COVINGTON - As gifts to big sisters go, Tim Wayt's is about as personal as it gets: He has agreed to donate a kidney to older sibling Bobbi Wayt, who is in need of a transplant to save her life.
"I know my sister would have done the same for me if the roles were reversed," he said.
"He is the only one in my family that was a match for me," Wayt said. "It means a great deal to me that he's even willing to consider this."
Wayt has been battling kidney disease for 14 years, her health steadily declining. Before she can get the transplant, she must raise at least $5,000. That's the minimum requirement from Piedmont Hospital, where she will have the surgery performed.
Due to the high cost of the anti-rejection drugs she will have to take, the hospital will not perform the surgery without proof that she can afford the medication, she said.
Medicaid and Medicare will pay for the surgery, and for 80 percent of her medications for the first two years after the operation.
But even with that assistance, Wayt is facing a very expensive recovery.
She will need to take as many as five medications, the cost of which will range from $800 to $3,000 each per month, she said.
So Wayt is enlisting the help of family members, local businesses and the community at large.
She plans to set up collection jars at area stores and her family is working to raise money as well.
The Georgia Transplant Foundation will match up to $10,000 of whatever Wayt can raise on her own by Feb. 18, 2009.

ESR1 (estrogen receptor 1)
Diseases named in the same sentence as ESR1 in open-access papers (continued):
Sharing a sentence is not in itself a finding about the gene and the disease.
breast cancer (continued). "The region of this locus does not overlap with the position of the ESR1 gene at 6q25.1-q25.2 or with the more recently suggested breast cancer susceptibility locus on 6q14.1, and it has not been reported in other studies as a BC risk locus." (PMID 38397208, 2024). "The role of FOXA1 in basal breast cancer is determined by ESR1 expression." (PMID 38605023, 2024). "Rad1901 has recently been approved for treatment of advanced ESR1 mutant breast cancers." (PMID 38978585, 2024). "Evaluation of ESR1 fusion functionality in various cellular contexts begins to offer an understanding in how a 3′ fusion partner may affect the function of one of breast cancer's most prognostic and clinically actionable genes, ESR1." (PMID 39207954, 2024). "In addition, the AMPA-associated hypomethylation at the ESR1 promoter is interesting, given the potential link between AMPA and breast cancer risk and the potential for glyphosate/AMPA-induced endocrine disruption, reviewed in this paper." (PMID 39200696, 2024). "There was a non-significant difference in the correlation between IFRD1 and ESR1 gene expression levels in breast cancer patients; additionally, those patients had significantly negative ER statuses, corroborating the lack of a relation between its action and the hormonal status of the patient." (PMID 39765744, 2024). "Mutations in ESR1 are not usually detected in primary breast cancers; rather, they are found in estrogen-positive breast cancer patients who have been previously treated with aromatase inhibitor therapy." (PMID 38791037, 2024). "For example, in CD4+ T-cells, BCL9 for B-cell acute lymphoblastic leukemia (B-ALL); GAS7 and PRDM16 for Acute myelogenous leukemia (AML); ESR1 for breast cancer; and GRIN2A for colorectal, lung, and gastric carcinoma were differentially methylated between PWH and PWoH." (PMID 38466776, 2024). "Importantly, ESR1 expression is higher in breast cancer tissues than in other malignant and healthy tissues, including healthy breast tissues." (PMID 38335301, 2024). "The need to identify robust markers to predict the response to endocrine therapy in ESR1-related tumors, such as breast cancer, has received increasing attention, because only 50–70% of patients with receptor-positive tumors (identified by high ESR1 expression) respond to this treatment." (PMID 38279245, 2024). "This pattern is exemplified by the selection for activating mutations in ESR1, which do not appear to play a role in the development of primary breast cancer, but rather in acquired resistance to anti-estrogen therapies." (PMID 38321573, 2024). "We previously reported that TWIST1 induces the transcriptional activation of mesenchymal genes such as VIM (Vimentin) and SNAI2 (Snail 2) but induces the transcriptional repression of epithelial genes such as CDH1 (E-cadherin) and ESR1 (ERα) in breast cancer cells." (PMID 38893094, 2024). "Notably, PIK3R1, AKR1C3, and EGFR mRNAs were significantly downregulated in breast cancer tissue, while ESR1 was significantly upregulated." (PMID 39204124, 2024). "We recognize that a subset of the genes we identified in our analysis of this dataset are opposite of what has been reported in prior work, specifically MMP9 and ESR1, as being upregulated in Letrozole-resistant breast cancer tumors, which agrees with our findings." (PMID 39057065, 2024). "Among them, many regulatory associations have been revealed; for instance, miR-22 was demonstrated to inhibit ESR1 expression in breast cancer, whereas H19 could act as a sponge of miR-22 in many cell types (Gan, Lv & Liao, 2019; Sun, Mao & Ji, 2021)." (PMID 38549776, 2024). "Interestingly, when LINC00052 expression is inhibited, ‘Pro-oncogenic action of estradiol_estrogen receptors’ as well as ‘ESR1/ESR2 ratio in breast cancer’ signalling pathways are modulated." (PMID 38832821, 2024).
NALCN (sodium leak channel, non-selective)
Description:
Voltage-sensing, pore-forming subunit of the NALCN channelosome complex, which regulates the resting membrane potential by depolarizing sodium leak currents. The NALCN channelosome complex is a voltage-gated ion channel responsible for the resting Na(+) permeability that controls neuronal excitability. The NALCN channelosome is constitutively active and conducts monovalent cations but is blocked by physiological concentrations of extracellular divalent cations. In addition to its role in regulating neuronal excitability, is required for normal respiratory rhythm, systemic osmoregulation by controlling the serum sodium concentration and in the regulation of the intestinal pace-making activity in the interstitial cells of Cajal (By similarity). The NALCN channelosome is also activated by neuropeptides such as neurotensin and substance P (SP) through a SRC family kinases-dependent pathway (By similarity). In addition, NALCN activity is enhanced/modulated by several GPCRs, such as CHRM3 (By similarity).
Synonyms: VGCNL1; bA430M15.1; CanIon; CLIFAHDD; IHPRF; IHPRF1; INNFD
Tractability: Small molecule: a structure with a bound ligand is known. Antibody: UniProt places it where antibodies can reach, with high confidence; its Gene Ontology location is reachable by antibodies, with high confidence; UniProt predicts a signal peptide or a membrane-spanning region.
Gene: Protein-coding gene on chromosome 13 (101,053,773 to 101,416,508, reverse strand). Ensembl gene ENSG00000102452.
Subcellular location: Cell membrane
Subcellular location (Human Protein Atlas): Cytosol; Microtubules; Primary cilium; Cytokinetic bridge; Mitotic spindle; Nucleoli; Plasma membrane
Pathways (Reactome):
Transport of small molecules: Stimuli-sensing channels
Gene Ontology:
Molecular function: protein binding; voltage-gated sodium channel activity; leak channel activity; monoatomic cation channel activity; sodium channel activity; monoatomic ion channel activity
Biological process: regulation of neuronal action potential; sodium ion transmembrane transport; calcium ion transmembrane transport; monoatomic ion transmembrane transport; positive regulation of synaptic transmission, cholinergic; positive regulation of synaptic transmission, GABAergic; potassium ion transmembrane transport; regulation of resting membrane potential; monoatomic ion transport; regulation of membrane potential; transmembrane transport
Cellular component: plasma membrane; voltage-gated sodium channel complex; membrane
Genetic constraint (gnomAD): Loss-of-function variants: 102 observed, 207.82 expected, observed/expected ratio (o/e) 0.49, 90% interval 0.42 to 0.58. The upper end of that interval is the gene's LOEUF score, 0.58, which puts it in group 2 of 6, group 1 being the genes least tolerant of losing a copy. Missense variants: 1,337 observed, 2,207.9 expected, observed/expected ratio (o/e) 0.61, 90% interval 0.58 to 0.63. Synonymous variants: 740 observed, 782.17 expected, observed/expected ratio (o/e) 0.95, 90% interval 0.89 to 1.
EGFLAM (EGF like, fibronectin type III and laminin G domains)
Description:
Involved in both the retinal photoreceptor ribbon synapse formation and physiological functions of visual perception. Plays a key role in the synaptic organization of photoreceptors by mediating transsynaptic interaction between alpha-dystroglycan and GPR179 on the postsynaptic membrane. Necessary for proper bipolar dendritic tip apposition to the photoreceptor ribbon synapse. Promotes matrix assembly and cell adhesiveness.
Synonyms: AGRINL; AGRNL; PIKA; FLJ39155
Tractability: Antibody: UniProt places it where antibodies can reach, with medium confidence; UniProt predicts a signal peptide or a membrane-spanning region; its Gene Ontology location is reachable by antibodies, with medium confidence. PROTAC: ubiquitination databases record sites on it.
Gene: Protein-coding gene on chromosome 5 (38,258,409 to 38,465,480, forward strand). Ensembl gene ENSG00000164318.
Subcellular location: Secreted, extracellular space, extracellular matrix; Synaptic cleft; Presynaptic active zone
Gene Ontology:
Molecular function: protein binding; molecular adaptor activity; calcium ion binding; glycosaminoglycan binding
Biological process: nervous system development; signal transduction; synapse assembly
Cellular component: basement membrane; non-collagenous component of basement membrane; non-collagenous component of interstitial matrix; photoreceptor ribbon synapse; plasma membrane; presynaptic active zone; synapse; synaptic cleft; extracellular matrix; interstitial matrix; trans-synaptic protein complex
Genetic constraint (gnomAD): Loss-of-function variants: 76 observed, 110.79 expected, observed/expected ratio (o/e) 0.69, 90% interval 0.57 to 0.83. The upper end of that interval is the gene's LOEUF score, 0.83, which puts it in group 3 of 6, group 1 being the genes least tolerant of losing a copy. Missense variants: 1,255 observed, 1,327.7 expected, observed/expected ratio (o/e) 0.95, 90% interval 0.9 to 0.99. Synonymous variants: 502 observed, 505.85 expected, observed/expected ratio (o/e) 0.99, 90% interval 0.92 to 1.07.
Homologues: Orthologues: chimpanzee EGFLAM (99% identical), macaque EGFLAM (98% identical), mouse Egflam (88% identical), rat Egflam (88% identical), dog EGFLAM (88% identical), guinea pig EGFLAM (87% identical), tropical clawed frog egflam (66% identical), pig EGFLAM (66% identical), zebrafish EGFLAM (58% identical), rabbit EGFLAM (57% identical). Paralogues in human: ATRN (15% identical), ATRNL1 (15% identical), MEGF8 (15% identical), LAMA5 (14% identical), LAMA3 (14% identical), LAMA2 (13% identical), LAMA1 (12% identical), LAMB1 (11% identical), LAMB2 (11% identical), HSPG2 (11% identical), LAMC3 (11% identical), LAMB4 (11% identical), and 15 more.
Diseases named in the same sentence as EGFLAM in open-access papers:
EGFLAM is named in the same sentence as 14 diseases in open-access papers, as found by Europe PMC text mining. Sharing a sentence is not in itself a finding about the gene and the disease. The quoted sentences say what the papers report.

Once she raises $5,000, she can have the surgery, but Wayt said she'd like to raise at least $10,000. With the $10,000 match from the foundation, she will have $20,000 for medication.
Wayt said she wanted to get the word out about her plight so that if anyone sees a donation jar in a local store, they will know her story is legitimate.
"I want people to know this is for real and this is important," Wayt said. "If anybody is willing to help me, I don't care it's a penny, I don't care if it's a million dollars."
Since her 1994 diagnosis, Wayt has mostly been on peritoneal dialysis, a form of treatment that required the insertion of a catheter into her abdomen. Peritoneal dialysis uses the peritoneum, an area behind the abdomen, which has a natural filter, to remove toxins and excess fluids.
About a year ago, Wayt developed fungal peritonitis, resulting in scarring in her stomach, and she could no longer keep the catheter.
So she switched to hemodialysis, which uses a machine and an artificial kidney/filter for removal of toxins and excess fluids, a procedure she undergoes three times a week.
Wayt had a graft inserted into her leg to receive the treatment, since the veins in her upper arms were not strong enough. Grafts in her lower arms have stopped working, she said.
"This is basically it for me," she said. "If the graft goes out, that's it. That's the reason it's kind of important to get the money going."
Anyone who would like to send a donation should send a check or money order to the Georgia Transplant Foundation at 3125 Presidential Parkway, Suite 230, Atlanta, GA 30340.
Donors should write "For Transplant Recipient Bobbi Wayt" in the memo of the check or money order.
To learn more about the Georgia Transplant Foundation, a nonprofit organization that provides financial and educational assistance to people undergoing or waiting for a transplant, visit www.gatransplant.org.
Crystal Tatum can be reached at email@example.com.